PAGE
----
Potash One, Potash North Resource Corp. merger approved
A company working to build Saskatchewan’s first new potash mine since the 1980s is another step closer to its goal.
The British Columbia Supreme Court has approved the merger of Potash One Inc. and Potash North Resource Corp. (both based in Vancouver), a move that gives Potash One $40 million toward its solution mine project and additional Saskatchewan potash properties once Potash North shares are de-listed from the Toronto Stock Exchange.
Paul Matysek, Potash One’s president and CEO, said the company’s treasury of nearly $50 million will support it through the feasibility study of its 97,240-acre Legacy project in southern Saskatchewan.
While Potash One is still in the developmental stage of its new, or greenfield, potash project, Matysek said if all goes to plan, con- struction on the mine site could start as early as 2011.
The company has plans for a pre-feasibility study and a resource estimate of the site in May and hopes to file an environmental impact assessment with the provincial government later in the year.
“The type of mine we’re looking at developing, a solution mine, is scaleable, and that means we can start off at a smaller scale and grow bigger. So we’re looking at the business case around a 800,000-tonne-per-year operation. . . . I would hazard to guess (it would cost) anywhere between $600 million to $800 million,” Matysek said.
The company president estimates the construction phase of the Legacy project could create up to 1,000 jobs, while site operations would add 200 to 300 multiplier jobs to the province, meaning each of those jobs at the mine could result in two or three supporting positions outside the company.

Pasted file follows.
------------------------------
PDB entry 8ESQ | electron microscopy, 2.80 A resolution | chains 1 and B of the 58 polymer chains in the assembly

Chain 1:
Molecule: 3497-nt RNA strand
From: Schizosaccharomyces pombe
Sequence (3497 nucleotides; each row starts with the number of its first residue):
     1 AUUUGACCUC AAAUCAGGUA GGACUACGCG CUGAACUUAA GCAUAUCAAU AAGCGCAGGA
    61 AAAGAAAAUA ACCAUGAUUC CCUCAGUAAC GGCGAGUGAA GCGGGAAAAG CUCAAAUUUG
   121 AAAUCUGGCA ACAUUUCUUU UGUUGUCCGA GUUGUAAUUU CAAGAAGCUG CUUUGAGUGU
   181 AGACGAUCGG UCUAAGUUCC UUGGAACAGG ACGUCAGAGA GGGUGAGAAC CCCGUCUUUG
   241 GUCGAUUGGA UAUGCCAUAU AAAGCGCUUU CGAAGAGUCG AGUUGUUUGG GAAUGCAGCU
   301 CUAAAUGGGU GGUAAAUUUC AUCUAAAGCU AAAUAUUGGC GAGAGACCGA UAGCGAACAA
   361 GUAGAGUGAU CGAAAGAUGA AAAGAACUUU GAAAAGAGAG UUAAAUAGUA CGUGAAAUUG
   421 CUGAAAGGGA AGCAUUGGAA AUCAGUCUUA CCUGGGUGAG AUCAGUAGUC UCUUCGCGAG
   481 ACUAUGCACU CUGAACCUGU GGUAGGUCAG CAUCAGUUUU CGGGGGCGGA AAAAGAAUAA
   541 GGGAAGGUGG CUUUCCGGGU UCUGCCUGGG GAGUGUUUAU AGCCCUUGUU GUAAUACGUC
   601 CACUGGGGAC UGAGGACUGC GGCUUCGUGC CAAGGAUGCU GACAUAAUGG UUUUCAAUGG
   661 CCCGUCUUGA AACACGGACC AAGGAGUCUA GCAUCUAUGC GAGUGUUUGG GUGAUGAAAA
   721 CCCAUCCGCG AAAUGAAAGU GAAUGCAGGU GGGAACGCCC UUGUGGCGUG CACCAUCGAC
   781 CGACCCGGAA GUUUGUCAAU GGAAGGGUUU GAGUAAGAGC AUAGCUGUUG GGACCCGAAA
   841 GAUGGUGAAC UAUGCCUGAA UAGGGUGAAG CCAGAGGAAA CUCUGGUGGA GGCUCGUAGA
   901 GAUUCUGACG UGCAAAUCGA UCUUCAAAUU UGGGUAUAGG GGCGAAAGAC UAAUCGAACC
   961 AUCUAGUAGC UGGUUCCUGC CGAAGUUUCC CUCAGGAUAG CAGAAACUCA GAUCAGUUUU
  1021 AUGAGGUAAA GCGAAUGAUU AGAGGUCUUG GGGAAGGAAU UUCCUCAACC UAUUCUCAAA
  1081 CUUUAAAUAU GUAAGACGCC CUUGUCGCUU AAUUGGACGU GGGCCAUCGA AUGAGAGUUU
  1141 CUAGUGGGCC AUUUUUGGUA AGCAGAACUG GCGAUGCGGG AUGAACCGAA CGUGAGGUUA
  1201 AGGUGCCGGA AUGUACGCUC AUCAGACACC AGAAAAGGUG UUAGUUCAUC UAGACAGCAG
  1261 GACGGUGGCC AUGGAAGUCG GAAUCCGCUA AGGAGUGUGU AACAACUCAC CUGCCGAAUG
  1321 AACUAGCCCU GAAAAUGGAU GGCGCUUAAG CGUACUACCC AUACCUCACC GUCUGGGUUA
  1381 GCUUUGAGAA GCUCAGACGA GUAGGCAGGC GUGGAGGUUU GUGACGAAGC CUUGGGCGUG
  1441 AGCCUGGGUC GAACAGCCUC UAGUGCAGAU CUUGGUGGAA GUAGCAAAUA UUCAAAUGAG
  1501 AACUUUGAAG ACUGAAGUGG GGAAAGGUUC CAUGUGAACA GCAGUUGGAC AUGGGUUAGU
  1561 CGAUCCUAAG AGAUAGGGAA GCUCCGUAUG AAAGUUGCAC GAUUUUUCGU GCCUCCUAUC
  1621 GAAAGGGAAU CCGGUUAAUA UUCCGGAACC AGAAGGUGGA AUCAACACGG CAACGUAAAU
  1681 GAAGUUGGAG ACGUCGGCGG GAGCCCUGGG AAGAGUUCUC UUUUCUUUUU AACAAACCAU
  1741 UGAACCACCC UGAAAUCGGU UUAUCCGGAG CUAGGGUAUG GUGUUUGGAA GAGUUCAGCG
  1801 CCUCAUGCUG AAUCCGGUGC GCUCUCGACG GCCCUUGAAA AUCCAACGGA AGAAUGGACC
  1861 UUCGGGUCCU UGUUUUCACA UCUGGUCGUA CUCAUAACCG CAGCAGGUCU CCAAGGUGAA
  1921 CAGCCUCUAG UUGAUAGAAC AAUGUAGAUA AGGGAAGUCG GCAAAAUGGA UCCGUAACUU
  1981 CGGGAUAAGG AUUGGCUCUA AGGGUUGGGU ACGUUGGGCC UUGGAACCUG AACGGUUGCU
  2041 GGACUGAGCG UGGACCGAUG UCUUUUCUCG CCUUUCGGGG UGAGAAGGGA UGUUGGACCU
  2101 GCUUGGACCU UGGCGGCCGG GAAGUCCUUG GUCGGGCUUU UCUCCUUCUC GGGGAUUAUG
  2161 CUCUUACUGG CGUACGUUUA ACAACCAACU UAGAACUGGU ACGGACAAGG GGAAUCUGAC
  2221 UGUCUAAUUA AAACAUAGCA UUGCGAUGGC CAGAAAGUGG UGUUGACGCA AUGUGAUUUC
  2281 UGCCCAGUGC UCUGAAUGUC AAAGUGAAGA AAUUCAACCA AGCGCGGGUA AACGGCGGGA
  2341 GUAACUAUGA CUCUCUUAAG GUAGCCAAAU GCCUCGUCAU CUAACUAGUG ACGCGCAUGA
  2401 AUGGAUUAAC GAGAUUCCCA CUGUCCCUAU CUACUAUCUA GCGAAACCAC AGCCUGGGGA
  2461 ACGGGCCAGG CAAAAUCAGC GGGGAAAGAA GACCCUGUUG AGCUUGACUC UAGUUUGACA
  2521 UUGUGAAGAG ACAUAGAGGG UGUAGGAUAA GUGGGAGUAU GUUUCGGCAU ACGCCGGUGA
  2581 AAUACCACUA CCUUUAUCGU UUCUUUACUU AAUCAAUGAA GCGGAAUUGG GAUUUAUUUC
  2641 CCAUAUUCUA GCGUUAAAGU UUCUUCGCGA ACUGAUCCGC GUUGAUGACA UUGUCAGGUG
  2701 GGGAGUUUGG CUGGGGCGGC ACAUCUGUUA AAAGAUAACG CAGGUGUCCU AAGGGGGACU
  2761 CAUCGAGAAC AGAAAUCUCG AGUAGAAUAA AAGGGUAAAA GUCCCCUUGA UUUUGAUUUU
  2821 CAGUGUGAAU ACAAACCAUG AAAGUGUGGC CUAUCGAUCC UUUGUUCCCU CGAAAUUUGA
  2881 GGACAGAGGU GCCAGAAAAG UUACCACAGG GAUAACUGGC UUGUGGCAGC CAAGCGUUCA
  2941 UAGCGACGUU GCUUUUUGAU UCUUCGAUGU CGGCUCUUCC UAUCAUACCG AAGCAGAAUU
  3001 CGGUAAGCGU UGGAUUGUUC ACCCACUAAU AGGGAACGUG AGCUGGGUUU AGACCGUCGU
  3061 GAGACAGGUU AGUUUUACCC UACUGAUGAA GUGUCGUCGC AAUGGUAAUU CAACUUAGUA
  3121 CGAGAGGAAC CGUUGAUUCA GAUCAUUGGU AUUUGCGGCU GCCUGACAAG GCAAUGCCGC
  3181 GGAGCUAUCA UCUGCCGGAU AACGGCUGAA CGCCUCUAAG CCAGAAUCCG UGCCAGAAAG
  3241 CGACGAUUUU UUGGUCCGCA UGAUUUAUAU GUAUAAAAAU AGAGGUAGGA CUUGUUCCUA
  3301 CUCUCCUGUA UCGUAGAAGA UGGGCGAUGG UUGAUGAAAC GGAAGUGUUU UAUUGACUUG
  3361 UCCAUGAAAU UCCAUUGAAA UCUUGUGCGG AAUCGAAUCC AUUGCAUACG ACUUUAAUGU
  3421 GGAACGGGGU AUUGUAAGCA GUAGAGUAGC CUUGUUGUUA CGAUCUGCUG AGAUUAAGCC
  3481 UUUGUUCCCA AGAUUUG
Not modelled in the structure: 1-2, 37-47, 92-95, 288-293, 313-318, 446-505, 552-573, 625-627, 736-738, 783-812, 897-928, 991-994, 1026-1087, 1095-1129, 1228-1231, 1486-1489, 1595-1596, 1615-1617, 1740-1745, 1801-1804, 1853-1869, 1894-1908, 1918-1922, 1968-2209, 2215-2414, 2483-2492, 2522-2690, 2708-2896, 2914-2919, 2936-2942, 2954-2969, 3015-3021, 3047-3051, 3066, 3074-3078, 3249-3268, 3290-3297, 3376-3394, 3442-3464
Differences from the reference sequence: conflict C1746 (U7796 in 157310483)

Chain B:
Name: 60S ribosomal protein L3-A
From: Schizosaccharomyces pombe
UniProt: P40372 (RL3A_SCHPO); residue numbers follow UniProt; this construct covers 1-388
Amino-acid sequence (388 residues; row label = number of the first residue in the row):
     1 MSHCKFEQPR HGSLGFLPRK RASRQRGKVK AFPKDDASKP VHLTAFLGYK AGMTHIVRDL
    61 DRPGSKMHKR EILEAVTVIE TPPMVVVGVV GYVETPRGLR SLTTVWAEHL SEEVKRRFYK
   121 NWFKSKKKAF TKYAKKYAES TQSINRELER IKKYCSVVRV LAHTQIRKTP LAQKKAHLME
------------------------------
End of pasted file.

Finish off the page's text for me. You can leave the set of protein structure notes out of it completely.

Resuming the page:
The next step is to find financing for the project, he said, adding bullish attitudes toward potash should help Potash One in fundraising. Matysek has already had discussions with potential investors.
“We believe we could probably do it through a debt-equity financing, but I think it might be diluted to the company, so we’re obviously talking to other people about financing arrangements,” he said, adding he would consider an offer from an investor looking to buy Potash One.
The provincial government is watching Potash One’s advancements with interest, said Roy Schneider, spokesperson for the Ministry of Energy and Resources. Expanding Saskatchewan’s potash industry has become popular of late, he noted, with three companies (Potash Corp. of Saskatchewan Inc., Mosaic Co. and Agrium Inc.) adding to their 10 combined potash mines in the province, while at least three additional companies, including BHP Billiton, eye greenfield ventures.
“What, in a way, sets Potash One Inc. apart is they are a junior mining company and they are kind of toe-to-toe, head-to-head, with outfits like BHP Billiton, which is one of the biggest companies in the world. So that adds a little interest to the mix as we follow the progress of this,” Schneider said.
The province supports the expansion of the potash industry, but the race is on to see who can build their greenfield mines before, or if, the day comes when there are too many potash operations in Saskatchewan.
“They’re (Potash One) in with the heavyweights, and I cannot imagine there could be three or four or five new mines developed concurrently, particularly given the expansion plans the existing companies are already carrying out. At some point you reach the saturation point, so it will be interesting to see how it unfolds,” Schneider said.